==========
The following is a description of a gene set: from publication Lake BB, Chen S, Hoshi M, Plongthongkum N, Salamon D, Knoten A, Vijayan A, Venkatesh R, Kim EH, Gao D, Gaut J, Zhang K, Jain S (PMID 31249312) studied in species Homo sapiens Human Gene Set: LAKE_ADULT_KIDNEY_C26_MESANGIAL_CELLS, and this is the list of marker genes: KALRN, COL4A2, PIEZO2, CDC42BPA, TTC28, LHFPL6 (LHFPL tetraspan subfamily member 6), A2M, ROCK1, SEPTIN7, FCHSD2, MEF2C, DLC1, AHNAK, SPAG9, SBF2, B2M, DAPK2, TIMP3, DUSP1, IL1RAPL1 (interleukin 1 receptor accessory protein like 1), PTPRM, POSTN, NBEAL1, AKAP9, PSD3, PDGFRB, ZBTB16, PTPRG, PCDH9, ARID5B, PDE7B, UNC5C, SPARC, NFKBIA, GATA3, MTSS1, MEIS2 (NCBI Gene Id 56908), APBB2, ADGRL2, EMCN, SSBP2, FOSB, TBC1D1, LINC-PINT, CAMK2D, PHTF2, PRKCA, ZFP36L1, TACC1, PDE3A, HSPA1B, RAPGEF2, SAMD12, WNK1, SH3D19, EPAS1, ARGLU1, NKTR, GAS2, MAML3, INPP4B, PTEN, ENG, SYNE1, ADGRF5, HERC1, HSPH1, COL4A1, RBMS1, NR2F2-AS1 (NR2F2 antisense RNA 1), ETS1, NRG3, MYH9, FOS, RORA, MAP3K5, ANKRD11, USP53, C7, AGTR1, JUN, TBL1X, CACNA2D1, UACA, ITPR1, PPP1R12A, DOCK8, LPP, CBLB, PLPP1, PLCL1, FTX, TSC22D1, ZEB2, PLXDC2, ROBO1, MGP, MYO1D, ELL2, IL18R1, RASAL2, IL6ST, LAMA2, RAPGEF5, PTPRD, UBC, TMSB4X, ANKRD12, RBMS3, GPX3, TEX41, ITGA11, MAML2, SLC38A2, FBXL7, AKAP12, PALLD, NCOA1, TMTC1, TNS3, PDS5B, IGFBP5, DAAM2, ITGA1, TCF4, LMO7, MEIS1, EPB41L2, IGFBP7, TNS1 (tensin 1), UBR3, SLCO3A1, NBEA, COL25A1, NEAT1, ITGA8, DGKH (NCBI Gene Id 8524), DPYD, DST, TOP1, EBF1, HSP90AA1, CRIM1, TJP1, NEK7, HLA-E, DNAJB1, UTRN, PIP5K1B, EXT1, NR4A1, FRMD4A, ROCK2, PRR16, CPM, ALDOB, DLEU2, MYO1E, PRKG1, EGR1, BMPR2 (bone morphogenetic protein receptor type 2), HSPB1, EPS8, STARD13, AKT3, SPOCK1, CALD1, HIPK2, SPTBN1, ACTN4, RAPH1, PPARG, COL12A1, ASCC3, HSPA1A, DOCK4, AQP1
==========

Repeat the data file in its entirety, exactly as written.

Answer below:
The following is a description of a gene set: from publication Lake BB, Chen S, Hoshi M, Plongthongkum N, Salamon D, Knoten A, Vijayan A, Venkatesh R, Kim EH, Gao D, Gaut J, Zhang K, Jain S (PMID 31249312) studied in species Homo sapiens Human Gene Set: LAKE_ADULT_KIDNEY_C26_MESANGIAL_CELLS, and this is the list of marker genes: KALRN, COL4A2, PIEZO2, CDC42BPA, TTC28, LHFPL6 (LHFPL tetraspan subfamily member 6), A2M, ROCK1, SEPTIN7, FCHSD2, MEF2C, DLC1, AHNAK, SPAG9, SBF2, B2M, DAPK2, TIMP3, DUSP1, IL1RAPL1 (interleukin 1 receptor accessory protein like 1), PTPRM, POSTN, NBEAL1, AKAP9, PSD3, PDGFRB, ZBTB16, PTPRG, PCDH9, ARID5B, PDE7B, UNC5C, SPARC, NFKBIA, GATA3, MTSS1, MEIS2 (NCBI Gene Id 56908), APBB2, ADGRL2, EMCN, SSBP2, FOSB, TBC1D1, LINC-PINT, CAMK2D, PHTF2, PRKCA, ZFP36L1, TACC1, PDE3A, HSPA1B, RAPGEF2, SAMD12, WNK1, SH3D19, EPAS1, ARGLU1, NKTR, GAS2, MAML3, INPP4B, PTEN, ENG, SYNE1, ADGRF5, HERC1, HSPH1, COL4A1, RBMS1, NR2F2-AS1 (NR2F2 antisense RNA 1), ETS1, NRG3, MYH9, FOS, RORA, MAP3K5, ANKRD11, USP53, C7, AGTR1, JUN, TBL1X, CACNA2D1, UACA, ITPR1, PPP1R12A, DOCK8, LPP, CBLB, PLPP1, PLCL1, FTX, TSC22D1, ZEB2, PLXDC2, ROBO1, MGP, MYO1D, ELL2, IL18R1, RASAL2, IL6ST, LAMA2, RAPGEF5, PTPRD, UBC, TMSB4X, ANKRD12, RBMS3, GPX3, TEX41, ITGA11, MAML2, SLC38A2, FBXL7, AKAP12, PALLD, NCOA1, TMTC1, TNS3, PDS5B, IGFBP5, DAAM2, ITGA1, TCF4, LMO7, MEIS1, EPB41L2, IGFBP7, TNS1 (tensin 1), UBR3, SLCO3A1, NBEA, COL25A1, NEAT1, ITGA8, DGKH (NCBI Gene Id 8524), DPYD, DST, TOP1, EBF1, HSP90AA1, CRIM1, TJP1, NEK7, HLA-E, DNAJB1, UTRN, PIP5K1B, EXT1, NR4A1, FRMD4A, ROCK2, PRR16, CPM, ALDOB, DLEU2, MYO1E, PRKG1, EGR1, BMPR2 (bone morphogenetic protein receptor type 2), HSPB1, EPS8, STARD13, AKT3, SPOCK1, CALD1, HIPK2, SPTBN1, ACTN4, RAPH1, PPARG, COL12A1, ASCC3, HSPA1A, DOCK4, AQP1